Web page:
Hello, Orders of Magnitude readers! I thought I would take this opportunity to let you know about a post on my personal blog over at mandyqualls.com. It’s about my recent melanoma diagnosis, subsequent surgery, and what I’ve learned in the process. Head on over to and let me know what you think. I’d go through that process all over again if I can help at least one person save themselves from skin cancer.
Last year, the world saw the largest recorded outbreak of the hemorrhagic fever Ebola unfold. As of the day of this post, 11, 163 people have died as a result of the outbreak. West Africa had the most of the affected countries, although the United States, the United Kingdom, and Spain had cases of Ebola as well. Although the Ebola outbreak still lingers in West Africa, we continue to see a decrease in the number of overall cases. Enough time has passed since the height of the outbreak that we can take a look back at some lessons learned. Read on for my take from a public health perspective. Continue Reading
Hey readers! Over on my blog, I’ve got a post up about some of my favorite things about 2014. It includes music and my favorite science story of the year, so head on over to the blog and let me know what you think. Look for more great things from the Orders of Magnitude blog this next year, and happy 2015!
They help us move, digest our food, and keep us alive. Here’s a post in celebration of those hunks of meat between our bones.
When you think of muscles, you probably think of something like these:
But when I think of muscles, I think of things like this:
The illustration above is a fairly detailed look at the way a muscle contracts.
A bit of background about myself: I received an M.S. in Health and Exercise Science and a B.S. in Athletic Training. I know how muscles are supposed to work down to the super minute detail. Needless to say, I stared at a lot of diagrams like this one except with more letters and some numbers.
Anyway, like pretty much everything in the human body, muscles are complicated. But the basic mechanism is the same in humans and other animals: muscles move our body, move food through our digestive track, and keep out heart beating.
So we get the main gist of what muscles do. Let’s take a look at exactly how muscles work.
No story from this past year captured my attention and fascination like the meteor that fell in Chelyabinsk, Russia. On February 15, in the early morning sky, a 19-meter-long piece of rock from the outer reaches of the solar system came crashing into the early morning sky. Let’s just take a look at some of the footage captured by numerous dash cams (on a side note–thanks to all the insurance-conscious Russians for installing dash cams!):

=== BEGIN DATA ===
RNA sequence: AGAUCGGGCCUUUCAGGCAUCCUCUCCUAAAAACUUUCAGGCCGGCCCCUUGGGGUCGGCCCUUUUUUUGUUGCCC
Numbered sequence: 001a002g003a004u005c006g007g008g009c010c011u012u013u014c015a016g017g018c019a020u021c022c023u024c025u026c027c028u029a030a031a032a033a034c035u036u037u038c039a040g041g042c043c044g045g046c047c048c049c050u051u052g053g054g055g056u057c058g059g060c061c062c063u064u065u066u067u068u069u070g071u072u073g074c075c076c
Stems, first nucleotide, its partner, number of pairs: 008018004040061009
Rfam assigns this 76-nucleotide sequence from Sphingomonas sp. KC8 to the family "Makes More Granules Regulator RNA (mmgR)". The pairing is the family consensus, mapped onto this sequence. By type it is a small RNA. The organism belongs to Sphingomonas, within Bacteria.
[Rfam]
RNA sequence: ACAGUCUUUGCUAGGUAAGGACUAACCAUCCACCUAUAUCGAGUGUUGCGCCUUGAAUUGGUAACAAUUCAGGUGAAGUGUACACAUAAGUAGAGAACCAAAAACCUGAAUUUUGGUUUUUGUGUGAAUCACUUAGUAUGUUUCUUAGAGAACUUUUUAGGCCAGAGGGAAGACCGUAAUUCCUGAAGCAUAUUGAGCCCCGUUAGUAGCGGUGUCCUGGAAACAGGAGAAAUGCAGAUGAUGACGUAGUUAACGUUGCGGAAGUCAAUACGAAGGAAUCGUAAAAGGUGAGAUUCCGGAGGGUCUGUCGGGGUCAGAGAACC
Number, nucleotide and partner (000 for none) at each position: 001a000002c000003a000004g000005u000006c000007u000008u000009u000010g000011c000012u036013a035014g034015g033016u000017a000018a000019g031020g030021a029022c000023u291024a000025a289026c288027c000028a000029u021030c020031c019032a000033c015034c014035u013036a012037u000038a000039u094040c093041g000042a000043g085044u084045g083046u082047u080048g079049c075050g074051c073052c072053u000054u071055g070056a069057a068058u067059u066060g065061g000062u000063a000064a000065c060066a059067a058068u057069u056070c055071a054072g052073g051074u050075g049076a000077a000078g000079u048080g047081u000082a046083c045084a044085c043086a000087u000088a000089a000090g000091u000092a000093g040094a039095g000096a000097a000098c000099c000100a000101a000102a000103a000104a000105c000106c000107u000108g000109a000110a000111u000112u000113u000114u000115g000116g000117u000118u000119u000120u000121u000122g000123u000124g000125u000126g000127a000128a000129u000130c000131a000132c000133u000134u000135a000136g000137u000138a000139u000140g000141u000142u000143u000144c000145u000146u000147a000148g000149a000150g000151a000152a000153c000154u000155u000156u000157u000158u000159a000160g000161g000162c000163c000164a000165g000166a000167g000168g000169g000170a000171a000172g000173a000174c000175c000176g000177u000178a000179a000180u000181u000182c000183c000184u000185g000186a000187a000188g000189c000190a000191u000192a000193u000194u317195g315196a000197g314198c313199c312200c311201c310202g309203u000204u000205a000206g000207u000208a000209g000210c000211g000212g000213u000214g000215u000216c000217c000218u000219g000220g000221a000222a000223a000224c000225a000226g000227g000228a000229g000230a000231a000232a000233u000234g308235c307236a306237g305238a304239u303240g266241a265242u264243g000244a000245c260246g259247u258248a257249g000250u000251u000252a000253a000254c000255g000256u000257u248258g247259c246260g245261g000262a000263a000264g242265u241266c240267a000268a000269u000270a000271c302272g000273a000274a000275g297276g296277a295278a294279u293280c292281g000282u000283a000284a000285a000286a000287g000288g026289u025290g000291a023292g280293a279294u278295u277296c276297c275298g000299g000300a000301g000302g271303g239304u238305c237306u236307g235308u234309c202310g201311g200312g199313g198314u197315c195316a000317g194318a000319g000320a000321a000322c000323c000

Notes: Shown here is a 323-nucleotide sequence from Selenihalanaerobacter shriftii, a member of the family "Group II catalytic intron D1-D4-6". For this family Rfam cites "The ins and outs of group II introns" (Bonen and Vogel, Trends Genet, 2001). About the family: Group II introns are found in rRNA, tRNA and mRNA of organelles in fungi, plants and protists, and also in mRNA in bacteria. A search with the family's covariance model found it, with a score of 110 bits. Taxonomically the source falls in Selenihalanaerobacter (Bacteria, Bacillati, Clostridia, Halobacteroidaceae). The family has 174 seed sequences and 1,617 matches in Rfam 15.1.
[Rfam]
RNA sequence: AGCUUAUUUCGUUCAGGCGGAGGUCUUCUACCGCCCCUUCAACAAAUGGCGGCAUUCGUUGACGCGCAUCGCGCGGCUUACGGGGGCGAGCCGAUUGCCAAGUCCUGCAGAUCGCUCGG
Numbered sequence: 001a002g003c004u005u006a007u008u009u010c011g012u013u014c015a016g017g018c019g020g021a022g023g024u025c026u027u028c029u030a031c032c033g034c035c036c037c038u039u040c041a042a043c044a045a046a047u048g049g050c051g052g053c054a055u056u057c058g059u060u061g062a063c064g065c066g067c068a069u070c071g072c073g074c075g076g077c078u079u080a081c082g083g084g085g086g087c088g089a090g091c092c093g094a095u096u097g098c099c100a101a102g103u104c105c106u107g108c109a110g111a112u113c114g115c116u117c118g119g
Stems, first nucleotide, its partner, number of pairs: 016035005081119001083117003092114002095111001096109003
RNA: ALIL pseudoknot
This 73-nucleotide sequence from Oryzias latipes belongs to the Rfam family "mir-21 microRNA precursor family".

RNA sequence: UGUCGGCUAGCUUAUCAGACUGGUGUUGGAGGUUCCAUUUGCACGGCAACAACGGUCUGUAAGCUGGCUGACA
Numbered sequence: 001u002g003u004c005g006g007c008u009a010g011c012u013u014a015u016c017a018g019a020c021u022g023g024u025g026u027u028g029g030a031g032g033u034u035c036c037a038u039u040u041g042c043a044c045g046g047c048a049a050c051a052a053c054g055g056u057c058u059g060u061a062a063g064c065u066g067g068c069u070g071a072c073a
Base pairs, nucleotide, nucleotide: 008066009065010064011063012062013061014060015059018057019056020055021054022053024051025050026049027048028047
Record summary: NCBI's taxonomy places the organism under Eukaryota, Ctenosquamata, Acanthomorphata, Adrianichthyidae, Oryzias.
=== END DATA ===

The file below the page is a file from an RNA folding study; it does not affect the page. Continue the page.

Not only was this falling meteor an absolute beautiful thing to watch, but meteors of this size are relatively rare and don’t usually land in a populated place. This was a wonderful scientific opportunity to study this event with numerous videos, GPS data, and real-time coverage via social media.
But the event was not over.
UPDATE 12/4/13: Well, the human fangirl side of me is disappointed to announce that as of yesterday, NASA officially declared Comet ISON dead. But, the scientist in me is excited that there is so much data to pore over from the breakup of this comet very near the sun. With so many instruments following this comet, we have more capability now more than ever to view the makeup of this ancient comet, where it came from, and maybe will teach us more about comets in general. What a fascinating little comet, and even though I won’t be able to watch it selfishly in my night sky, I still feel very lucky to have been around to witness its demise.
Right now, there is a comet well on its way to the sun. Will it survive its journey, which has been millions of years in the making? And if it does, will we ever see it again?
Astronomers have been tracking comet ISON for quite a while now and many had predicted it would be one of the brightest observed comets for many years. While we haven’t seen the expected brightness from ISON yet, that may change if it survives its trip around the Sun.
We will find out this Thanksgiving. On a NASA audio press conference today, many astronomers were offering their “bets” as to whether comet ISON would survive, with many giving it a 30-40% chance of survival. This comet has been fascinating from a scientific standpoint – many scientists use the words “odd” and have said it has behaved quite strangely. Of course, that only piques scientific interest all the more.
It’s important to note at this point that you very likely won’t be able to see anything on Thanksgiving, what with the whole staring into the sun and all. I, for one, will be letting NASA’s instruments do the work for me. There are some great resources for watching Comet ISON online, including from .
IF it survives — again, this is the big IF — it is expected to be visible again in the Northern Hemisphere around the 1st or 2nd week of December. Even more awesome – it will be visible during sunrise AND sunset (before it became too close to the Sun, it’s only been visible at sunrise). UPDATED: There is some confusion as to this point that was brought up during the press conference. I’ll continue to keep you updated.
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